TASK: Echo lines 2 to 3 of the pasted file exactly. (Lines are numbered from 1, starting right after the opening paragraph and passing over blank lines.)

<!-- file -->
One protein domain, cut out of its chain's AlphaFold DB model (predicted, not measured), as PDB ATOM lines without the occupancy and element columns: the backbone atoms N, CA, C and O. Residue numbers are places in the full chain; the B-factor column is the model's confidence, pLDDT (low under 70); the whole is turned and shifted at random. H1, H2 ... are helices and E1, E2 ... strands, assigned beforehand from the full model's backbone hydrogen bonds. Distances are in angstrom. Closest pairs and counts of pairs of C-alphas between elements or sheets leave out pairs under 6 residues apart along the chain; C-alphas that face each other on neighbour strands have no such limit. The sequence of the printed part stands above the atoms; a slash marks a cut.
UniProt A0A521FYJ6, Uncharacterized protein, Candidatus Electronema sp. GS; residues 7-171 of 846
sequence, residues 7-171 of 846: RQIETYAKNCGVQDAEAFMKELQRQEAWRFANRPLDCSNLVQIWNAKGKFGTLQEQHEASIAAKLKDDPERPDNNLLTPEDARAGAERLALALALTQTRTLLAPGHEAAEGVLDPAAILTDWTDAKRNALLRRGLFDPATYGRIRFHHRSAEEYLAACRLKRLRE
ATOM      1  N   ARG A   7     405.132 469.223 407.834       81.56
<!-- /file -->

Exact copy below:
sequence, residues 7-171 of 846: RQIETYAKNCGVQDAEAFMKELQRQEAWRFANRPLDCSNLVQIWNAKGKFGTLQEQHEASIAAKLKDDPERPDNNLLTPEDARAGAERLALALALTQTRTLLAPGHEAAEGVLDPAAILTDWTDAKRNALLRRGLFDPATYGRIRFHHRSAEEYLAACRLKRLRE
ATOM      1  N   ARG A   7     405.132 469.223 407.834       81.56